Tom Rocks Maths S02 E02

The second episode of season 2 of Tom Rocks Maths on Oxide Radio – Oxford University’s student radio station. Featuring the numbers behind the sub 2-hour marathon world record attempt, P versus NP and the battle for control of the world, and the usual dose of Funbers with my super sweet 16. Plus, music from Blink 182, Billy Talent and Hollywood Undead. This is maths, but not as you know it…

SJC Inspire: how to design a successful video game

Very excited to announce the launch of the SJC Inspire digital magazine this week – a project I’ve been working on for the past few months in my role as Access and Outreach Associate for STEM at St John’s College, Oxford.

The first issues is ‘how to design a successful video game’ and features articles by researchers at St John’s, video interviews with students at the college, and practice puzzles set (and solved) by real Oxford tutors (myself included). I’ve highlighted some of my favourites below, but be sure to check out the full contents of the issue on the website here.

Maths in video games

My former tutorial partner, James Hyde, now works for Creative Assembly developing hit titles such as Halo Wars and Halo Wars 2. Here he explains how maths has helped him to land his dream job…

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Fun and games at the circus

Try out this maths puzzle set by St John’s maths tutor Dr David Seifert. If you send your answers in to inspire@sjc.ox.ac.uk you might even win a goodie bag!

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How to earn billions by giving something away for free

St John’s Economics tutor Dr Kate Doornik explains the pricing strategy behind the incredibly successful ‘Fortnite: Battle Royale’. Originally given away for free, it is expected to make over $3 billion in sales in 2018…

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Oxplore: Do we see colour the same?

Livestream debate with researchers at the University of Oxford discussing the BIG question: do we see colour the same? Featuring an incredible trick with colour perception, a multiple choice question for you to try at home, and a discussion of the dress – is it blue and black or white and gold?

Tom Rocks Maths S02 E01

Tom Rocks Maths is back on Oxide – Oxford University’s student radio station – for a second season. The old favourites return with the weekly puzzle, Funbers and Equations Stripped. Plus, the new Millennium Problems segment where I tell you everything that you need to know about the seven greatest unsolved problems in the world of maths, each worth a cool $1 million. And not to forget the usual selection of awesome music from artists such as Rise Against, Panic at the Disco, Thirty Seconds to Mars – and for one week only – Taylor Swift. This is maths, but not as you know it…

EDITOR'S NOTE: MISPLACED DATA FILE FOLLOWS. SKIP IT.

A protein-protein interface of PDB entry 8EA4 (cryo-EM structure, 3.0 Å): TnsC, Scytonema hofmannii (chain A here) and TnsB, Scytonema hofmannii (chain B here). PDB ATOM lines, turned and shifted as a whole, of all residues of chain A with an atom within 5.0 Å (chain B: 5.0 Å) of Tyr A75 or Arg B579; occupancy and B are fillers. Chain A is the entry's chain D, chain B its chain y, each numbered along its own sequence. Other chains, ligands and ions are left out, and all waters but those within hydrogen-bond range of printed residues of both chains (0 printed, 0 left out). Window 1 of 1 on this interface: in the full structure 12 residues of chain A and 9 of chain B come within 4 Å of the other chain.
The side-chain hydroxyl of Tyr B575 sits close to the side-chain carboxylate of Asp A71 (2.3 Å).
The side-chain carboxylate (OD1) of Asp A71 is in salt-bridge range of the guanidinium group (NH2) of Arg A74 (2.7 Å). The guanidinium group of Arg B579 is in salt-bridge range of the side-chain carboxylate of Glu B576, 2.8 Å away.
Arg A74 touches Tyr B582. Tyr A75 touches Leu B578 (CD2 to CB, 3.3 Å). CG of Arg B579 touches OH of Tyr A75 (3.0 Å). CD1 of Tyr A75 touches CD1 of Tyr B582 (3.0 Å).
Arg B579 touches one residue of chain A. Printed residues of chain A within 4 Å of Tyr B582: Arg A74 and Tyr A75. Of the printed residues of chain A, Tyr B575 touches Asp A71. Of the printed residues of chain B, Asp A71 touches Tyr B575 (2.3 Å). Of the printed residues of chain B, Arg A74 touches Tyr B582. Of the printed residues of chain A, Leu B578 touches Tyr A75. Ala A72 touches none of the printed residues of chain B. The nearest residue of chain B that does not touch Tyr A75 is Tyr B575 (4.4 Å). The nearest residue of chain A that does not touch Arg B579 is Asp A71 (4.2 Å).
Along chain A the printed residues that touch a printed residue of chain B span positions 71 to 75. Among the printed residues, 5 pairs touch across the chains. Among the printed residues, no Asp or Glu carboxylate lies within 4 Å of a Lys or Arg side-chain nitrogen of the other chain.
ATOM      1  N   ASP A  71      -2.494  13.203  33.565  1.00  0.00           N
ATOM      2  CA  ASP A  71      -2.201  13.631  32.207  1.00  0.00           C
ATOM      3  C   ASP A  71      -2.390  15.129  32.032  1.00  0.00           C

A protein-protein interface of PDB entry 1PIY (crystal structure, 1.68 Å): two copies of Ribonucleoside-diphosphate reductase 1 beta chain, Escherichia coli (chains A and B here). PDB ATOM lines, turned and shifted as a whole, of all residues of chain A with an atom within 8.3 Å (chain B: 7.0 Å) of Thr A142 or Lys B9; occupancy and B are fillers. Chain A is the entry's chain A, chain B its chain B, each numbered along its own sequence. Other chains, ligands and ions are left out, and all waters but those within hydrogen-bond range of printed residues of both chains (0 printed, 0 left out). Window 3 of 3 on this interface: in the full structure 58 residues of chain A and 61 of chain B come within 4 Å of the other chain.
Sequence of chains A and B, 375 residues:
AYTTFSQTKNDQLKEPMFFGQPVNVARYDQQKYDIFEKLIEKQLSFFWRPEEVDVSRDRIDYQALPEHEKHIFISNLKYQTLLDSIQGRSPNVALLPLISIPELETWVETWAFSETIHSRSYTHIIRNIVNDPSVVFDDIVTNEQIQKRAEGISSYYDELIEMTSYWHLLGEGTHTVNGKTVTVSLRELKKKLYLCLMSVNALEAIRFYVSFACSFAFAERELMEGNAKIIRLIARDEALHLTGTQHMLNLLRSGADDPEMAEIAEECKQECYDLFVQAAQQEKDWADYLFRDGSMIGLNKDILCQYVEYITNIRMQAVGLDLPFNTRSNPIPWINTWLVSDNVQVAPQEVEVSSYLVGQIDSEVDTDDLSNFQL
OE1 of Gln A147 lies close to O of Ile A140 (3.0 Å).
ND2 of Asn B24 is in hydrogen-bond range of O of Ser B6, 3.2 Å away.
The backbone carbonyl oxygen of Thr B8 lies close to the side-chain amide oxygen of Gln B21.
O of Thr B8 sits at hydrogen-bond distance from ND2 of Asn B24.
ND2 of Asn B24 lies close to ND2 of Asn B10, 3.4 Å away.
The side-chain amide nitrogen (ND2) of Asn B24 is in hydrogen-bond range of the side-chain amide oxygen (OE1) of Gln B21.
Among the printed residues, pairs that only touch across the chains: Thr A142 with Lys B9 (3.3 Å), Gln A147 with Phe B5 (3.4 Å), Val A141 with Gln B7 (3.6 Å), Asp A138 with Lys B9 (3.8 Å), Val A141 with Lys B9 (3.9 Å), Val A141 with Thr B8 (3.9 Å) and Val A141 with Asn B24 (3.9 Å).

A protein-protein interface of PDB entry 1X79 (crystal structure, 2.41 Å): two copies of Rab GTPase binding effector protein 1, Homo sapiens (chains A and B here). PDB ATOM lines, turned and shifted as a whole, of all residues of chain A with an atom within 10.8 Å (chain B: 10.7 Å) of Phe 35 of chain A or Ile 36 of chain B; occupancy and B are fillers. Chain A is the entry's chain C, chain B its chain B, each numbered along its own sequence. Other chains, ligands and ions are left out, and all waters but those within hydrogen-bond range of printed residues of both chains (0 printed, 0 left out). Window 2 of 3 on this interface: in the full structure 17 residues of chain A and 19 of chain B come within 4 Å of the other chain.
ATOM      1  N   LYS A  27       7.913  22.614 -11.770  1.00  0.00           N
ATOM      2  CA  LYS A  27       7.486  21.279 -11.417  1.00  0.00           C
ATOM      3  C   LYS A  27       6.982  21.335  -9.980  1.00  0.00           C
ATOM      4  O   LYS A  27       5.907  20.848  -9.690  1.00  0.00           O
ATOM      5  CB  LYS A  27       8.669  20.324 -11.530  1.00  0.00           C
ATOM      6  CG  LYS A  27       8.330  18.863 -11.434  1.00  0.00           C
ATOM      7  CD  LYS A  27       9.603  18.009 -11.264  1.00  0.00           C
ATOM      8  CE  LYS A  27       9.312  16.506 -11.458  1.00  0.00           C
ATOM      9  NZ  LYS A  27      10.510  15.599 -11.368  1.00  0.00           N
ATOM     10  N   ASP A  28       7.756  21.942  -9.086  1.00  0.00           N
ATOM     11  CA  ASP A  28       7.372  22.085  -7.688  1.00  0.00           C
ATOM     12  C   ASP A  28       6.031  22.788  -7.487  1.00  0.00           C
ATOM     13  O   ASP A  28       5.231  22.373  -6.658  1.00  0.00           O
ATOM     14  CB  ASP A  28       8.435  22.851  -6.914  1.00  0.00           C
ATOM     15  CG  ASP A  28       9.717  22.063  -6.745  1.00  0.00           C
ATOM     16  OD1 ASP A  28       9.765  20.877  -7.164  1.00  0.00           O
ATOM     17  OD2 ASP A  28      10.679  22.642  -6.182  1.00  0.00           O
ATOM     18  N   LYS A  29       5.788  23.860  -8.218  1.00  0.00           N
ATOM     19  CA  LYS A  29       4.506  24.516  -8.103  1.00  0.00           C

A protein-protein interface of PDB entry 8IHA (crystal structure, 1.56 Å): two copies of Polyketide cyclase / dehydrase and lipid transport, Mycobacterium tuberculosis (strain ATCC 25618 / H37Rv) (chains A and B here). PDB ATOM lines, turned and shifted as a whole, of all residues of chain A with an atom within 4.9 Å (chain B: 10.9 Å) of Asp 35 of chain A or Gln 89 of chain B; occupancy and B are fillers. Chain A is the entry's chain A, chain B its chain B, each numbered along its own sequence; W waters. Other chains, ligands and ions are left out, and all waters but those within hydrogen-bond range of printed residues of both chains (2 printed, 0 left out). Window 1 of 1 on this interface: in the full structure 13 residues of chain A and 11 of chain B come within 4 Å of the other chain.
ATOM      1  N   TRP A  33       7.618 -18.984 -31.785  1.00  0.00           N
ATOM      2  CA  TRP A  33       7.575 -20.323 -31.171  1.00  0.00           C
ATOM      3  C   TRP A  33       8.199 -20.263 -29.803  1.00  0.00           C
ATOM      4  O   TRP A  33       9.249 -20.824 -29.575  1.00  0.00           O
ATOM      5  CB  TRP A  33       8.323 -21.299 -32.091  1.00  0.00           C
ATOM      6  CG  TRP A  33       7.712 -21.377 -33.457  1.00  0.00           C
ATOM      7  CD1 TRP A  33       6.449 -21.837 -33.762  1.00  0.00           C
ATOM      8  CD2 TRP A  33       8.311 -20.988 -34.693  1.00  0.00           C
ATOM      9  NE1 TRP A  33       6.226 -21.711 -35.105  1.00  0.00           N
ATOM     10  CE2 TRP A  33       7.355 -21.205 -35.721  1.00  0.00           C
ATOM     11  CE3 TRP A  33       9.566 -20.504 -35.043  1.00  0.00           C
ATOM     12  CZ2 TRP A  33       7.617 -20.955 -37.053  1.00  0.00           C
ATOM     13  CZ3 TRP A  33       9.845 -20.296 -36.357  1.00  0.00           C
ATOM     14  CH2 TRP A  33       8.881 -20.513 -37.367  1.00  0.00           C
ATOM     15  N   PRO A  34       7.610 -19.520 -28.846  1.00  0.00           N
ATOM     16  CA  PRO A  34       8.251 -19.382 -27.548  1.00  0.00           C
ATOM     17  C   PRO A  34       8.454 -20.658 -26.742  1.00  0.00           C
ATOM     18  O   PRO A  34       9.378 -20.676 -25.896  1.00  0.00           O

Take me to your chalkboard

Is alien maths different from ours? And if it is, will they be able to understand the messages that we are sending into space? My summer intern Joe Double speaks to philosopher Professor Adrian Moore from BBC Radio 4’s ‘a history of the infinite’ to find out…

Tom Rocks Maths Episode 08

The final episode in season 1 of Tom Rocks Maths on Oxide Radio – Oxford University’s student radio station – with very special guests Jon and Nick discussing everything from the number of stickers needed to cover the Earth, to different types of infinity, via a new name for the world’s smallest number. Plus, a mammoth quiz to end the season in style and music from Nirvana and Soundgarden. This is maths, but not as you know it…

Maths proves that maths isn’t boring

If all the maths you’d ever seen was at school, then you’d be forgiven for thinking numbers were boring things that only a cold calculating robot could truly love. But, there is a mathematical proof that you’d be wrong: Gödel’s incompleteness theorem. It comes from a weird part of maths history which ended with a guy called Kurt Gödel proving that to do maths, you have to take thrill-seeking risks in a way a mindless robot never could, no matter how smart it was.